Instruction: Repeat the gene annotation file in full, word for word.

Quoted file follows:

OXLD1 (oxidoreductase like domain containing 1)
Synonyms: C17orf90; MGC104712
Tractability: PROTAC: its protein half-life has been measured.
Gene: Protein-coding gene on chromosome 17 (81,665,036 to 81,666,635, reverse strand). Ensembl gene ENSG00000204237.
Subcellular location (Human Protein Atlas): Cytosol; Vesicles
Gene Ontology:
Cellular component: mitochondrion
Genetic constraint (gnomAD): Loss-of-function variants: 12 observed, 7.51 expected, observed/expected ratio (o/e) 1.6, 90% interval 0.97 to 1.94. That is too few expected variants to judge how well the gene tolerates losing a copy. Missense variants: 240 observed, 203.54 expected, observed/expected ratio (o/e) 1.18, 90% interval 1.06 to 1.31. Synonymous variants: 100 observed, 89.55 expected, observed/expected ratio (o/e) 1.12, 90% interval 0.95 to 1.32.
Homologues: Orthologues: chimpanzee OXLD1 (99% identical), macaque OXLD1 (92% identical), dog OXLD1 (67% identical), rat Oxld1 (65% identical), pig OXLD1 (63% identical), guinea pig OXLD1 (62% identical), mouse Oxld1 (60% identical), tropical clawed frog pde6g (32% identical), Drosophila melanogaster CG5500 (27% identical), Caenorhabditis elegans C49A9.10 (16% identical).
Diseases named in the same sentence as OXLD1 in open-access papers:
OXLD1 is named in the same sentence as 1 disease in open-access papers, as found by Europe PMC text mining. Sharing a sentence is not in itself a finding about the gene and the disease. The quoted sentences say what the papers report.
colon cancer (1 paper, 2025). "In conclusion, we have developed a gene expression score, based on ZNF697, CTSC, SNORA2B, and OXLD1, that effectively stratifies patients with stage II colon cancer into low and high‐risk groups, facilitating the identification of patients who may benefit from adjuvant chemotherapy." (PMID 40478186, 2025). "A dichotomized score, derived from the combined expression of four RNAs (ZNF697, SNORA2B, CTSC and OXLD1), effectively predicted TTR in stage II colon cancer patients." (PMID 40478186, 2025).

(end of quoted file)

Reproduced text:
OXLD1 (oxidoreductase like domain containing 1)
Synonyms: C17orf90; MGC104712
Tractability: PROTAC: its protein half-life has been measured.
Gene: Protein-coding gene on chromosome 17 (81,665,036 to 81,666,635, reverse strand). Ensembl gene ENSG00000204237.
Subcellular location (Human Protein Atlas): Cytosol; Vesicles
Gene Ontology:
Cellular component: mitochondrion
Genetic constraint (gnomAD): Loss-of-function variants: 12 observed, 7.51 expected, observed/expected ratio (o/e) 1.6, 90% interval 0.97 to 1.94. That is too few expected variants to judge how well the gene tolerates losing a copy. Missense variants: 240 observed, 203.54 expected, observed/expected ratio (o/e) 1.18, 90% interval 1.06 to 1.31. Synonymous variants: 100 observed, 89.55 expected, observed/expected ratio (o/e) 1.12, 90% interval 0.95 to 1.32.
Homologues: Orthologues: chimpanzee OXLD1 (99% identical), macaque OXLD1 (92% identical), dog OXLD1 (67% identical), rat Oxld1 (65% identical), pig OXLD1 (63% identical), guinea pig OXLD1 (62% identical), mouse Oxld1 (60% identical), tropical clawed frog pde6g (32% identical), Drosophila melanogaster CG5500 (27% identical), Caenorhabditis elegans C49A9.10 (16% identical).
Diseases named in the same sentence as OXLD1 in open-access papers:
OXLD1 is named in the same sentence as 1 disease in open-access papers, as found by Europe PMC text mining. Sharing a sentence is not in itself a finding about the gene and the disease. The quoted sentences say what the papers report.
colon cancer (1 paper, 2025). "In conclusion, we have developed a gene expression score, based on ZNF697, CTSC, SNORA2B, and OXLD1, that effectively stratifies patients with stage II colon cancer into low and high‐risk groups, facilitating the identification of patients who may benefit from adjuvant chemotherapy." (PMID 40478186, 2025). "A dichotomized score, derived from the combined expression of four RNAs (ZNF697, SNORA2B, CTSC and OXLD1), effectively predicted TTR in stage II colon cancer patients." (PMID 40478186, 2025).